The bachelor camps accommodate 4 -10 persons in one module depending on its size. Privacy is limited to the space of oneâ€™s bed and the storage space beneath it. Additional collective kitchens and wash facilities are housed in separate modules. Each collective kitchen is shared by a â€˜gangâ€™ of workers who specialize in a particular trade and are recruited by the same labour contractor. In family camps, each module is allotted to a family where the module becomes a multipurpose unit allowing for living, sleeping and cooking. However, by introducing variation and differentiation in the modules and their organization, the camp can respond to different urban conditions facilitating better integration not only for the workers but, also for the urban area. The variation in the modules can encourage different activities and also allow for opportunities to scale up the currently introverted activities. Introducing a system of hierarchy can help create different zones of private, semi-private and public realms for better integration with the neighborhood.
MODULAR ARCHITECTURE OF CAMPS 26
EXAMINING INSTITUTIONAL PROCEDURES
An important aspect in the argument for rethinking camps is the institutional process of providing and managing camps in the city. Currently camps are organised and managed in totality by the private developer and their contractors who employ the migrant workers. The state institutions have minimal involvement in the process of organising camps in the city. They provide the basic framework of rules and regulations through the labour laws and policies, which often are generic and minimal. Thus the contractor gets away with bare minimum quality and facilities in the camp. However, many 3rd sector actors are now getting involved in the process through their initiatives to upgrade the conditions of the workers in the camps as well as of the camps. The initiatives of the 3rd sector are focussed on improving the physical and social conditions in the camps as they consider camps more as a social problem in the city. They work with the existing actors in the process like the developers and contractors with minimal support from the public sector (sometimes in terms of funding).
The initiatives can be grouped into 3 categories, viz.: 1.Providing institutional support Such initiatives involve setting up of livelihood centres and health camps for the workers along with upgrading infrastructure like lighting and water in the camps1 .They also are about facilitating access to benefits of different state sponsored schemes (i.e. construction workers welfare board, unorganized sector workers welfare board etc.) that provide benefits like better social security. Some initiatives also facilitate financial inclusion by opening bank accounts and educating workers about bank linked savings programs.2 These initiatives provide new opportunities for the workers to form networks and empower them by enabling them to build an identity. However, these initiatives are limited only to a few camps and actors. While local planning authorities support such initiatives, they face a lot of resistance in establishing permanent structures within the sites owing to insecurity in the tenure of the housing. 2.Improving cultural capital These initiatives focus on improving productivity through a process of continuous assessment and on-site and off-site skill training. A PPP project is created to provide the training to the workers for instance Kushal.3The training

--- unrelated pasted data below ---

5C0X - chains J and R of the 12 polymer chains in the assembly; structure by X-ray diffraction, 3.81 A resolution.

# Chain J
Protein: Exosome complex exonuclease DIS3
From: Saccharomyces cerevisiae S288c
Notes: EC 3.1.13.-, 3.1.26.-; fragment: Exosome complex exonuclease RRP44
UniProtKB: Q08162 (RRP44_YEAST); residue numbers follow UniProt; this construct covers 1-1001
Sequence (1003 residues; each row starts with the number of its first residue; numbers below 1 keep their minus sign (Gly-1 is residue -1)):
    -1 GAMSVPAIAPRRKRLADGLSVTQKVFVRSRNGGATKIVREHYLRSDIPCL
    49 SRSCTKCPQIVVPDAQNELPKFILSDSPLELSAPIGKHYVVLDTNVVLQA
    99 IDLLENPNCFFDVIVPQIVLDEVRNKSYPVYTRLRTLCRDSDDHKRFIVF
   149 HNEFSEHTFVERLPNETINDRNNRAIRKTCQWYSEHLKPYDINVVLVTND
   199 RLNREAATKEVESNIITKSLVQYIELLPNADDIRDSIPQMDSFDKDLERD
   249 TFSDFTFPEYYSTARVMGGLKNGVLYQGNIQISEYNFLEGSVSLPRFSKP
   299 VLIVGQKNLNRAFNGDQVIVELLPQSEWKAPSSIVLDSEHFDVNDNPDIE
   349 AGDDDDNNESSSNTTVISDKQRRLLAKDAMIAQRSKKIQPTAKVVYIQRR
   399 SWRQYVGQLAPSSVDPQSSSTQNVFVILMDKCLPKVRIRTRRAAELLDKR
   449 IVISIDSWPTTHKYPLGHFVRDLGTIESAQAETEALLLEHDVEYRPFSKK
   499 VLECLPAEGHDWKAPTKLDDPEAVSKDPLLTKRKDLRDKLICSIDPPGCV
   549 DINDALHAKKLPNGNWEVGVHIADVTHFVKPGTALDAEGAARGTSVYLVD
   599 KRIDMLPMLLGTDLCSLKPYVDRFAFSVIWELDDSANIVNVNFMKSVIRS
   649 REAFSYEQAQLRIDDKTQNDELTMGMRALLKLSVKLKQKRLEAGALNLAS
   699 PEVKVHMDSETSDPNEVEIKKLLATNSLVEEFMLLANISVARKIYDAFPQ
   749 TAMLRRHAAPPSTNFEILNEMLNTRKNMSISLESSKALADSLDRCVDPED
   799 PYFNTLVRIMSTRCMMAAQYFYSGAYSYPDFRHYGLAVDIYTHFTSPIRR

INSTITUTIONAL ARRANGEMENTS OF CAMPS
pedagogy involves 80% on site training and only 20% classroom training. It is more effective as the migrants do not have the time and aspiration to engage in classroom training. This training programme is carried out in 6 trades, viz.: barbending, shuttering, masonry, tiling, plumbing & painting. Since the NSDC will provide funding for a limited period, the long-term objective is to be self-sustained by the project. 3.Upgrading physical infrastructure In these initiatives the focus is on improving the living conditions of the seasonal migrant workers in labour camps, by providing better housing and infrastructure.4It includes developing a new low cost housing prototype that fits within the housing scheme allowance with better materials and ventilation. However, they face difficulty in implementation, as this bottom up strategy requires larger investments by individual contractors.